The facts are illuminating in this fascinating entry in the Issues in Focus series: Each year about 1,000,000 students play football, but only 150 will ever make it to an NFL team—odds of 6,000 to 1. Young basketball players have even less chance of making the pros. Yet in 1992, US households spent $45 billion on sports equipment and clothing. A 1993 Little League champ, age 12, sold autographed baseballs for $35 apiece, the same year 264 major league baseball players earned $1,000,000 or more annually. Judson (Computer Crime, 1994, etc.) ably and repeatedly demonstrates how money and sports are linked in every way, at every level; among a host of issues, she raises moral and ethical questions and covers the social and health consequences that the pressure to win brings. While the author includes positive aspects of the 1990s sports scene in her book, illustrated with periodic black-and-white photographs, the statistics and anecdotes paint a dismal picture: Playing for fun is obsolete and winning at all cost are the sad messages this hard-hitting book delivers. (notes, glossary, bibliography, index) (Nonfiction. 11+)

Pub Date: Nov. 1, 1995

ISBN: 0-89490-622-4

Page Count: 112

Publisher: Enslow

Review Posted Online: May 20, 2010

Kirkus Reviews Issue: Nov. 1, 1995

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An entertaining visit to the ballpark.


A high school baseball player fights for his dream of pitching in the major leagues.

Lazarus “Laz” Weathers—so named because he almost died while being born—is a pitcher living in Jet City, a trailer park in Seattle. With a speech impediment and a learning disability, Laz believes that baseball might be the only path available to him after high school. His half brother, Antonio, is 18 months younger and also likes baseball—but lately, Antonio has been hanging out with Garrett, a small-time drug dealer, which worries Laz. After the baseball program closes at North Central High, it’s announced that Jet City will be demolished by developers, and his mother decides to move out of the city. Laz receives the opportunity of a lifetime: transfer to Laurelhurst High, which has the city’s top team, and live with the family of their star player. Knowing he’ll get better training and more exposure to college scouts in Seattle, Laz must decide whether to leave his family and chase after his dream. Deuker (Gutless, 2016, etc.) weaves an interesting plot dealing with socio-economic inequality and drug use into a cast of varied characters. Unfortunately, the secondary characters at times prove to be more interesting that the protagonist, whose characterization falls flat. With few physical descriptions or cultural markers, ethnicity is difficult to determine.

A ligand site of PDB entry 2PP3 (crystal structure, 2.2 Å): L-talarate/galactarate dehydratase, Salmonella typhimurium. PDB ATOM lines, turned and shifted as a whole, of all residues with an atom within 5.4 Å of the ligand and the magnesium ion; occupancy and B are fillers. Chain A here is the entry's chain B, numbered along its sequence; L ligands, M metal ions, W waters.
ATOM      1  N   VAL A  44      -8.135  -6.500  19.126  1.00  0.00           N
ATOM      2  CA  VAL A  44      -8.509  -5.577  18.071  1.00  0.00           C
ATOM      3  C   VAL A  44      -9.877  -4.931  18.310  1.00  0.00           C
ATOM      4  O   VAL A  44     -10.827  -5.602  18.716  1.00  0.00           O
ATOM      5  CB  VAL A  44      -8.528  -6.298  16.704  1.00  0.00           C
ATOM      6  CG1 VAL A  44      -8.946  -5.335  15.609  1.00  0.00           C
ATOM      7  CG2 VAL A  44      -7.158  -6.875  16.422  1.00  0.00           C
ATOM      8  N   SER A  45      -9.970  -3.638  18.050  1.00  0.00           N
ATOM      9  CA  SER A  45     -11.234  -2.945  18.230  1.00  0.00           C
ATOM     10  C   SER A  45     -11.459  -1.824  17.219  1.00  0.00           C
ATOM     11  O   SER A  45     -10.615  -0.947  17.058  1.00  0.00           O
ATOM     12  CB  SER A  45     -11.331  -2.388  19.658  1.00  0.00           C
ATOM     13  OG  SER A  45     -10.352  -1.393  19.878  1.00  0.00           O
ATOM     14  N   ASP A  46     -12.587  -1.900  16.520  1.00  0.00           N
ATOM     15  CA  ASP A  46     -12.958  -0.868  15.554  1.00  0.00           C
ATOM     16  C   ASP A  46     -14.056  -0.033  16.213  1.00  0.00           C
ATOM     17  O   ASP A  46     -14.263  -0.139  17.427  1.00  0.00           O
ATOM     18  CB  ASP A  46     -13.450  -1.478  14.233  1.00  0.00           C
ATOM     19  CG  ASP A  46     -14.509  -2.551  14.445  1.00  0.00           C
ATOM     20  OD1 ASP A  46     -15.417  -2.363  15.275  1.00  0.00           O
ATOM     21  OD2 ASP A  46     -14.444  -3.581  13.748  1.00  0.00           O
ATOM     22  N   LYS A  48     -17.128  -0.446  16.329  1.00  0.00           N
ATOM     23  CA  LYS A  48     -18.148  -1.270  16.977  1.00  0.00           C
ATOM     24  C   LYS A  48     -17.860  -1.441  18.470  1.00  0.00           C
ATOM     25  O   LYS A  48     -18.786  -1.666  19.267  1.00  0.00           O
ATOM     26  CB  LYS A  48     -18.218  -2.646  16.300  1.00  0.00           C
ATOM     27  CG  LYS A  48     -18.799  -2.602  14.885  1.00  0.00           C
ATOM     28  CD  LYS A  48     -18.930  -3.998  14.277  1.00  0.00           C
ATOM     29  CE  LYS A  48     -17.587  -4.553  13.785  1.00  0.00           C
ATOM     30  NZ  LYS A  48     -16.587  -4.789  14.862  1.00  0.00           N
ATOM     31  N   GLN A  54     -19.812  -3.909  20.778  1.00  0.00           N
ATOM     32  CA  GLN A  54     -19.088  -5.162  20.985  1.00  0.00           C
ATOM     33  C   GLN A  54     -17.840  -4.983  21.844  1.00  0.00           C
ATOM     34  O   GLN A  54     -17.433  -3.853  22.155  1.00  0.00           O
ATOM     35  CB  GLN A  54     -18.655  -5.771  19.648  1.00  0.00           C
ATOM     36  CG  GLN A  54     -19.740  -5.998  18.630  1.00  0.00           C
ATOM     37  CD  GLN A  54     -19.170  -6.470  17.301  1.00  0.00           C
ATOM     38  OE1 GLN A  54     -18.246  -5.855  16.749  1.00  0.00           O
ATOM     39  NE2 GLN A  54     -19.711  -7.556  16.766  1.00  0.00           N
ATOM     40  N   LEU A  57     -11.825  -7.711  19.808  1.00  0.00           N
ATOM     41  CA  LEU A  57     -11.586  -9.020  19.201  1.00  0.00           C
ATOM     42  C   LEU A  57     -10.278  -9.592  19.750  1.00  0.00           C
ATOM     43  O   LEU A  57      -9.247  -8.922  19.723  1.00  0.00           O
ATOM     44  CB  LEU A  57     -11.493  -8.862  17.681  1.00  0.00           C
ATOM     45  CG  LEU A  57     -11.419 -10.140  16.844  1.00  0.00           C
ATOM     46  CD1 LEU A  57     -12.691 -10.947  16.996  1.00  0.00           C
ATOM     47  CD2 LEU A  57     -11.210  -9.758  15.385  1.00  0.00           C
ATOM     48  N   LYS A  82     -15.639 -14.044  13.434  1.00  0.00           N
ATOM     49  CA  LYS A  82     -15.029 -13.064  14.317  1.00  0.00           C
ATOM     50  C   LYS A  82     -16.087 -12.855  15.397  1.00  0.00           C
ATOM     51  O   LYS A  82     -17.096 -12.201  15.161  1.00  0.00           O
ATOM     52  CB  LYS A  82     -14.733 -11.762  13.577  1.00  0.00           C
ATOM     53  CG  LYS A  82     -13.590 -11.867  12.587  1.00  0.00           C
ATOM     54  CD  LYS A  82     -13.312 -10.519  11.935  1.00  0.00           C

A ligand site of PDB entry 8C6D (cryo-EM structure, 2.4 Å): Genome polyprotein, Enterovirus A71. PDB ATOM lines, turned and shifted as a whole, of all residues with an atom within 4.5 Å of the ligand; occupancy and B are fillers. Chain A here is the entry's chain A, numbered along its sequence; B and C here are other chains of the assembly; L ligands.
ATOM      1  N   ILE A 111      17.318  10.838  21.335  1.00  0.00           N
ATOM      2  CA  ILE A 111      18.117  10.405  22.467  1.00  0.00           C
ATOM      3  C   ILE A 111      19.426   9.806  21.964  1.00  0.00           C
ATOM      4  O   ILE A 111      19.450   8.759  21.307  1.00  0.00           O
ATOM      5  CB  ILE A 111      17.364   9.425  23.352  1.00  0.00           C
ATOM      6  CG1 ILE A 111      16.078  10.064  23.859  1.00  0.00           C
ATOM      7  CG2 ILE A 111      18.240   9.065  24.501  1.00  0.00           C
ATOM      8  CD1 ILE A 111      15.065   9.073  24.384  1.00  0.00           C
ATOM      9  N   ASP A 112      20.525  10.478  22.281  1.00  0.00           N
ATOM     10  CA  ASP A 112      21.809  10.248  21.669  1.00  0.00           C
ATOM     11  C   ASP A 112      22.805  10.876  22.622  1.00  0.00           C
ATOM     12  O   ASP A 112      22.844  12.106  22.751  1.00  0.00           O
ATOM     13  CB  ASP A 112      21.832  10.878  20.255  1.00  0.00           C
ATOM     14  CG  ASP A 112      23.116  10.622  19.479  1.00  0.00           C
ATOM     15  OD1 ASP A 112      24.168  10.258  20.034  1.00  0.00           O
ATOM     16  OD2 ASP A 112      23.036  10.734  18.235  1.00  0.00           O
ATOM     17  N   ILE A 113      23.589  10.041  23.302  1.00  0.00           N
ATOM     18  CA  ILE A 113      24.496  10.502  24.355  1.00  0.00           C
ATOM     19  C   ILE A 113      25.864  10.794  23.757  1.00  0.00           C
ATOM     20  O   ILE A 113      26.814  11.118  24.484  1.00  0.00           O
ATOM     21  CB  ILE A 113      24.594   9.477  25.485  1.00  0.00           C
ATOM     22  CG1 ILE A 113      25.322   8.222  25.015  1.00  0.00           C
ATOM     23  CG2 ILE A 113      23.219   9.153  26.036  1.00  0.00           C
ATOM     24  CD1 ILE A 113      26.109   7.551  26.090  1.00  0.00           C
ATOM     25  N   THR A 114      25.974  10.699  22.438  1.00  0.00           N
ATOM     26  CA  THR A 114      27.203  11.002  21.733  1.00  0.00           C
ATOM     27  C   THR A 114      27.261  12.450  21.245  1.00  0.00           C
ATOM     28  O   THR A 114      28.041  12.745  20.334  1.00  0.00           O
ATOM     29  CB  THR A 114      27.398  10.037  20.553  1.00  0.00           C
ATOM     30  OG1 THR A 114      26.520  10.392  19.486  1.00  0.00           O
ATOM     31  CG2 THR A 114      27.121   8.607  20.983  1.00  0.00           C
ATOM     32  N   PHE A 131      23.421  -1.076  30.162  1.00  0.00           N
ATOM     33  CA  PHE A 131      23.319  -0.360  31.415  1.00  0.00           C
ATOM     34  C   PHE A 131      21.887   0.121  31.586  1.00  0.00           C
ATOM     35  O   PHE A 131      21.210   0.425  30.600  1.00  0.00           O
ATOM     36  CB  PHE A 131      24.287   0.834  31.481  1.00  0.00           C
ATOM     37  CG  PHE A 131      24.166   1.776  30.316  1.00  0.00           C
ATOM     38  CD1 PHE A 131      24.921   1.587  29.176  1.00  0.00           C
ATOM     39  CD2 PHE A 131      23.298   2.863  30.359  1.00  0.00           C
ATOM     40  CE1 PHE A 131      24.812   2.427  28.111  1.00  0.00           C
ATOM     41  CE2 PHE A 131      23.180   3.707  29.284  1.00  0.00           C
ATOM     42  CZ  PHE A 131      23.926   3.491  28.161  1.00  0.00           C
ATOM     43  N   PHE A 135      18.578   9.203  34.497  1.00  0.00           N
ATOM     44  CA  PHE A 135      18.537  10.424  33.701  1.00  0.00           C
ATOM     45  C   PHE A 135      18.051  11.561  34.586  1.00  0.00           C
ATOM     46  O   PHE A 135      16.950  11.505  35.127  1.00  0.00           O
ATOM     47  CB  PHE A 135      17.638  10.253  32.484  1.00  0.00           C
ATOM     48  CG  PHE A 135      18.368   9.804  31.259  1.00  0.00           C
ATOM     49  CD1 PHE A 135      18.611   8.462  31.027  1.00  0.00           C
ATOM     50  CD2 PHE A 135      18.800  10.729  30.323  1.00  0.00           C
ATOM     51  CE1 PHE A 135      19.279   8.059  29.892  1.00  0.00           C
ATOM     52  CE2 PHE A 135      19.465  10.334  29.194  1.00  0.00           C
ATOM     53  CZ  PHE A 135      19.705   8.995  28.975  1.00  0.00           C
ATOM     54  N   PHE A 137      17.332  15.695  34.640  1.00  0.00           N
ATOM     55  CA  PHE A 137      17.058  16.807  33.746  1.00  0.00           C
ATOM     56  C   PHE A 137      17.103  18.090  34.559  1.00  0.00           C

An entertaining visit to the ballpark. (Fiction. 12-18)

Pub Date: April 7, 2020

ISBN: 978-0-358-01242-9

Page Count: 368

Publisher: HMH Books

Review Posted Online: Jan. 23, 2020

Kirkus Reviews Issue: Feb. 15, 2020

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Dare-devil mountain-climber Peak Marcello (14), decides to scale the Woolworth Building and lands in jail. To save him, his long-lost Everest-trekking dad appears with a plan for the duo to make a life in Katmandu—a smokescreen to make Peak become the youngest person in history to summit Mount Everest. Peak must learn to navigate the extreme and exotic terrain but negotiate a code of ethics among men. This and other elements such as the return of the long-lost father, bite-size chunks of information about climbing and altitude, an all-male cast, competition and suspense (can Peak be the youngest ever to summit Everest, and can he beat out a 14-year-old Nepalese boy who accompanies him?) creates the tough stuff of a “boys read.” The narrative offers enough of a bumpy ride to satisfy thrill seekers, while Peak’s softer reflective quality lends depth and some—but not too much—emotional resonance. Teachers will want to pair this with Mark Pfetzer’s Within Reach: My Everest Story (1998). (Fiction. 12-15)

Pub Date: May 1, 2007

ISBN: 978-0-15-202417-8

Page Count: 256

Publisher: Harcourt

Review Posted Online: May 20, 2010

Kirkus Reviews Issue: May 1, 2007

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